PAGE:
"Parallax" is a seemingly obscure trigonometric concept that astronomers use to measure distances to nearby stars, but it derives from an earthly optical phenomenon that is easily grasped. The operative principle is that the location of nearby objects will appear different against a distant background when the position of the observer changes. In Lestrygonians Bloom thinks of it as a "Greek" word that "I never exactly understood," comparable to "metempsychosis." In this hellenic book, both terms promise to hold multiple applications to ordinary life, just as the adventures of Odysseus do.
The calculation of parallax takes advantage of the dismaying fact that, for the objects studied by astronomers (and, in less obvious ways, for all objects of sight), location can never be more than relative or apparent. The universe has no center, no boundary, no fixed points of reference. Planets and stars and galaxies drift toward one another, and away from one another, but no universal grid assigns them to absolute locations. Ithaca captures the spirit of this vast cosmic rootlessness when it mentions "the parallax or parallactic drift of socalled fixed stars, in reality evermoving wanderers from immeasurably remote eons to infinitely remote futures."
The ingenious human mind, prompted by the ingenious animal brain, has found a way to exploit these ever-shifting spatial relationships so as to determine the real distances to objects relatively near to us. The principle of parallax is available to any human being who reflects on the fact that our stereoptically paired eyeballs give us different angles on the world. If first one eye, and then the other, is covered, objects in the foreground of our vision will assume slightly different positions relative to objects in the background. The same principle operates at a slightly larger scale when driving down a road and viewing a tree in the middle distance against a mountain in the background: the image of the tree moves across the mountain in the direction opposite to the movement of the vehicle.
In an evolutionary sense, the use of two eyeballs to views objects from slightly different angles is no accident. Unlike prey animals whose eyes are typically oriented in opposite directions to maximize their field of view, our eyes and those of many other predators are set in the same plane because, when focused on the same object, their different angles toward that object enable the brain to calculate depth in the field and accurately estimate the distance to the object. Astronomers do the same thing at quite large scales. If a near star is observed against the field of much more distant stars, and then observed again six months later, its position will appear to have changed, because the earth's revolution around the sun has taken it to a new vantage point comparable to that of a second eye. Just as the brain processes the information gained from two slightly different angles to fix a distance, astronomers measure the angles generated by their lines of observation to mathematically calculate the distance to the near-field object.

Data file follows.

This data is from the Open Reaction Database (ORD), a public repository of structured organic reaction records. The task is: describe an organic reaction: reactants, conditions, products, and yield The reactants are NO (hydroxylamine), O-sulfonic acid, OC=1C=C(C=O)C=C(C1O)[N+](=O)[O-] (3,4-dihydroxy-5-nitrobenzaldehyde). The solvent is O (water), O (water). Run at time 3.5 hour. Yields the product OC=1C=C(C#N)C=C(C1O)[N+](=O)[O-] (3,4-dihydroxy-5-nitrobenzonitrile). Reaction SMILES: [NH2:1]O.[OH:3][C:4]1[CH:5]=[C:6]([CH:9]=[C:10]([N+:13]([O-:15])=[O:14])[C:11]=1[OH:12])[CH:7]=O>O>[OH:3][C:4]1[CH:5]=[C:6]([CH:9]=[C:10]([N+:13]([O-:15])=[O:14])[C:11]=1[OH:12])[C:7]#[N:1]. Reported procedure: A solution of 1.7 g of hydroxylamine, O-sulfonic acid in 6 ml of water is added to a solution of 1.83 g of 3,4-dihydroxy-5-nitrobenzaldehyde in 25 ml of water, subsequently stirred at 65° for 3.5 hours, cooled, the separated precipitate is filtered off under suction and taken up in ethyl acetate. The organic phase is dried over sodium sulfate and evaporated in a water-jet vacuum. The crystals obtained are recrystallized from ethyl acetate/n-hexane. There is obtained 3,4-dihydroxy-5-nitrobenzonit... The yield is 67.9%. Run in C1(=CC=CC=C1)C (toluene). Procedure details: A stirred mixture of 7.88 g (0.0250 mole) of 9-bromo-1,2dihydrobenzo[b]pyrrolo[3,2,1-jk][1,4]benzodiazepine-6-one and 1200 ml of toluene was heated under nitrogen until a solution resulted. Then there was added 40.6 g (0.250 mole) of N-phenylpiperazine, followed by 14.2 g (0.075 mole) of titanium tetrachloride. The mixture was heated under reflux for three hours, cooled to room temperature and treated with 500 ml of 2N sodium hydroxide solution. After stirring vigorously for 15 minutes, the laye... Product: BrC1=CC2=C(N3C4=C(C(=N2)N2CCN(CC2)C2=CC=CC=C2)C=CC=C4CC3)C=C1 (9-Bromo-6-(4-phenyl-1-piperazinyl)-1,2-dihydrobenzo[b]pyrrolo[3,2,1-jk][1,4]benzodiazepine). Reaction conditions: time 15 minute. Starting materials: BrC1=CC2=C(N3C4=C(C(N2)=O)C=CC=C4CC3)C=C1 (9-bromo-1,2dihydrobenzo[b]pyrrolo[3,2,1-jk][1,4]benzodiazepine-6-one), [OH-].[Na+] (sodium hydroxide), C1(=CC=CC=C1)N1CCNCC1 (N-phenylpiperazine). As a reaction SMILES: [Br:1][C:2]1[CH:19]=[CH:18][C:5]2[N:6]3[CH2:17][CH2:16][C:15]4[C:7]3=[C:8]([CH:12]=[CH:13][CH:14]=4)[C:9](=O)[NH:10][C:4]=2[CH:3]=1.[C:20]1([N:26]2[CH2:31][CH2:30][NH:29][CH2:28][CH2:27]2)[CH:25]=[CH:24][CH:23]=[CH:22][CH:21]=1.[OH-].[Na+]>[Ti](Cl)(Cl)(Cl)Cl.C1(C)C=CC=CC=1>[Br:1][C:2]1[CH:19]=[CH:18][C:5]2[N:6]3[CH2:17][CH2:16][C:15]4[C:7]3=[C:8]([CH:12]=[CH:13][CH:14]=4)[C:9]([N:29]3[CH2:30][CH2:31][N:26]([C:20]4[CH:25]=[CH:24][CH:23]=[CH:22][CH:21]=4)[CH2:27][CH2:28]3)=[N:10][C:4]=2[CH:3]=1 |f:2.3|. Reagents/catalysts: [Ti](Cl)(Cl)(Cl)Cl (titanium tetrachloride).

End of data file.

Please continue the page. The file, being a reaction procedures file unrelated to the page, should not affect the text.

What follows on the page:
Joyce's novel does not delve into scientific questions of using angles to determine distance, but it does engage with the underlying idea that objects may take on different appearances based on the situation of the observer. The Greek word παράλλαξις (parallaxis) means simply "alteration," and the book offers many instances of the appearances of objects being altered by the condition of the subject. In Lestrygonians, for example (the chapter in which the concept of parallax is introduced), food looks different to Bloom depending on whether he is in Burton's restaurant or Davy Byrne's pub. Lemon sole seems elegant in a fancy hotel, and "Still it's the same fish perhaps old Micky Hanlon of Moore street ripped the guts out of making money hand over fist finger in fishes' gills can't write his name on a cheque." It is characteristic of Bloom to flop back and forth in this way, seeing things first from one angle and then from another. Molly displays the same quality of mind, for example criticizing her husband for pandering to old Mrs. Riordan and then thinking, "still I like that in him polite to old women like that and waiters and beggars too."
In Cyclops, where the Homeric parallel turns the denizens of Barney Kiernan's pub into one-eyed troglodytes, Bloom's tendency to see things from multiple angles excites the narrator's contempt: "I declare to my antimacassar if you took up a straw from the bloody floor and if you said to Bloom: Look at, Bloom. Do you see that straw? That's a straw. Declare to my aunt he'd talk about it for an hour so he would and talk steady." But to the reader Bloom's inclination to look at subjects from different points of view endows him with a kind of stereoptic vision that marks him as a higher life form.